Adweek writer Brian Morrissey (who i’m increasingly a fan of) backs up a dearly-held theory of ours in an article published today.
Excuse us if this strikes you as blindingly obvious but it goes like this. In the past, brands and advertising thrived on ignorance and lack of information. And one of the huge effects of the internet and interconnectivity in general is to shine a glaring megawatt spotlight into the shadows where bulls**t and dubious advertising claims once thrived. When you think back, one of the roles that advertising actually used to have was disseminating information. albeit very one-sided information. seems funny now, doesn’t it. but it wasn’t that long ago.
Interestingly, Morrissey (the journalist, not the singer, couldn’t resist) goes on to cite Zappos as an example of a brand that eschewed advertising in favor of building community. And i quote…”For Tony Hsieh, CEO at Zappos, meeting up with a customer at a bar in midtown Manhattan was perfectly natural. Most execs with 1,600 employees and doing over $1 billion in annual sales would probably pass on having drinks with an individual customer, but Hsieh is not your typical CEO. In the past week alone he had given away shoes on Twitter, sent out an open invitation to a company barbecue and solved a service problem a customer left in a blog comment…” Which is funny because that customer was…cue Hitchcockian sawing violin sounds…ME! That’s right. Me.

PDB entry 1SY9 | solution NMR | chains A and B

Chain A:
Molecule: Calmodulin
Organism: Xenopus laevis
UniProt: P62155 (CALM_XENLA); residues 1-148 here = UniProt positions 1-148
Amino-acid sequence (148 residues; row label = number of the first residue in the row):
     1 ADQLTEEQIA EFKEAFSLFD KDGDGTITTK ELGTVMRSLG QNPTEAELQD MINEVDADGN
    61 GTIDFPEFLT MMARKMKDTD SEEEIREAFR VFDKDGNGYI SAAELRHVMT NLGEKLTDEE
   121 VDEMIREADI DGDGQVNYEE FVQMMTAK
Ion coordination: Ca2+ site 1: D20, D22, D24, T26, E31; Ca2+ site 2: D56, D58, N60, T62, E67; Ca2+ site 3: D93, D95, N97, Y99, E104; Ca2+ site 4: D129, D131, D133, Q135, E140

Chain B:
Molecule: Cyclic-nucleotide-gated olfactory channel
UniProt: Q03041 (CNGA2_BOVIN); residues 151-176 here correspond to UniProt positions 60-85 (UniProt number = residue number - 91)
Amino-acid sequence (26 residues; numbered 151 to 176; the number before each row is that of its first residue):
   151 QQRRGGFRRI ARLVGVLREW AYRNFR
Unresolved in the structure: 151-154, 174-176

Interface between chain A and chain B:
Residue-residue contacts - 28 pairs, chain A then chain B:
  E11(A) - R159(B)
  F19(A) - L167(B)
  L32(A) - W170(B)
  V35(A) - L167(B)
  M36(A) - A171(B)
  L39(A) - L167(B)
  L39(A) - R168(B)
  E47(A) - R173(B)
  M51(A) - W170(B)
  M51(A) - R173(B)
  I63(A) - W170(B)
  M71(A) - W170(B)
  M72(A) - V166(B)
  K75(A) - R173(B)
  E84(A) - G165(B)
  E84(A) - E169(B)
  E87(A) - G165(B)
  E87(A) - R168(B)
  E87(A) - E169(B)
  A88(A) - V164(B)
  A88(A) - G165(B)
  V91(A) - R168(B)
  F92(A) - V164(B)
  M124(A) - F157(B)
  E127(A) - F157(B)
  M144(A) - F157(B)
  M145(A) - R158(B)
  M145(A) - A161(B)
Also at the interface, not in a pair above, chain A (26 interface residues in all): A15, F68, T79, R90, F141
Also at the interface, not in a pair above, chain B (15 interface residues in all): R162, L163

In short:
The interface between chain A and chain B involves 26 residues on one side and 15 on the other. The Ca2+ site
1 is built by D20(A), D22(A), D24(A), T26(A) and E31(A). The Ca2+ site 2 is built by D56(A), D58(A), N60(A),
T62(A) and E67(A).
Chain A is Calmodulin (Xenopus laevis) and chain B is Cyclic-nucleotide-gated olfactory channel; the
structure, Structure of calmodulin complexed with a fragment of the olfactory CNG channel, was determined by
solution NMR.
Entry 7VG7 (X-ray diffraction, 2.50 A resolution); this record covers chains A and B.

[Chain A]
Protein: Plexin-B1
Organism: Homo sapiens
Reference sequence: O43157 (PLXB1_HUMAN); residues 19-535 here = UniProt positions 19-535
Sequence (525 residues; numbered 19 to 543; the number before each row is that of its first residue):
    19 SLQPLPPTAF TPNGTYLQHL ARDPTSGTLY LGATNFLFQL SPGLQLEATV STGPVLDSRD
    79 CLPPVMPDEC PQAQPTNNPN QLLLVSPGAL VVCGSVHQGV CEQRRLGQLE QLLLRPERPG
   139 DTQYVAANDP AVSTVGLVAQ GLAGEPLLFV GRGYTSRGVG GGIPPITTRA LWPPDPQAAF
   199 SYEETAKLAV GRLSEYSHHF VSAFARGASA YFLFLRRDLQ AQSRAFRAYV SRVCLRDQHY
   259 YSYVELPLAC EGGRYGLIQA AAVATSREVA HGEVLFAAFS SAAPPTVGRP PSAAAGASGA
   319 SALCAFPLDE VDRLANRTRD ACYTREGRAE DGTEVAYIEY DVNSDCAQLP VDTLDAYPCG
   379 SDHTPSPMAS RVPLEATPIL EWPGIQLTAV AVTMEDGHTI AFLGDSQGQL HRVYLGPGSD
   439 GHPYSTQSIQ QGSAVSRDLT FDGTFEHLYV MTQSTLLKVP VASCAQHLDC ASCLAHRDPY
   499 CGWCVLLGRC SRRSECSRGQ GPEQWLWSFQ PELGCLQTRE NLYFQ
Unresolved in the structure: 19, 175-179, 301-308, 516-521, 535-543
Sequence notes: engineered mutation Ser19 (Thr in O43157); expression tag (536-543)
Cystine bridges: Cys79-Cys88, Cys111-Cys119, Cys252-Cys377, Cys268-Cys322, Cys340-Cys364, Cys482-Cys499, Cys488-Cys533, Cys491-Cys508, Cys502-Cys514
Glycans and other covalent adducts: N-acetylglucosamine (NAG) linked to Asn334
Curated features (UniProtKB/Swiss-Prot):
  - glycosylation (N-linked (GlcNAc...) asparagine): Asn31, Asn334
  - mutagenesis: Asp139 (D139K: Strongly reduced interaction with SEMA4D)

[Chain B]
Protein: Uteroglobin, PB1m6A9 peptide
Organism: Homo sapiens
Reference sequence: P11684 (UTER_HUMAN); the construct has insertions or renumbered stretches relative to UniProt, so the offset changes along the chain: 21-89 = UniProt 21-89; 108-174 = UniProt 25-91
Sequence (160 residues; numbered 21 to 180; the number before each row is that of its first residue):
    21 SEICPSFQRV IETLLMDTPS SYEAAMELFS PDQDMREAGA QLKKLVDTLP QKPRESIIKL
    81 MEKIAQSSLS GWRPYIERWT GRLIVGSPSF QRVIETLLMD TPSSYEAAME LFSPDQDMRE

I went on a tirade about a bad zappos experience over at Tangerine Toad’s blog (using my nom-de-blog Toad’s Sixth Reader). And the zappos.com CEO Tony Hsieh contacted me and gave me a substantial gift certificate for my trouble. Which was great. He also, apparently, sensibly took my advice about selling kitchenware on a shoe site. Winking smiley face.
Anyway, if you’re like me, you’ve probably had it up to here with the endless chatter about “transparency” and “community” and “brand conversations” and all that malarkey they talk about at expensive conferences, AKA common sense. But the internet’s biggest effect on what we do/used to do is now readily apparent. When i started out in the advertising biz it was all about creating a “brand image”, which implies untruth doesn’t it. Image is a controlled projection of how we’d like to be perceived. A half truth at best.
Which, with apologies to Stephen Colbert, brings us today’s ESCAPOLOGISM (TM). Instead of creating brand images we now have to create “brand realities”(TM). An entirely different proposition.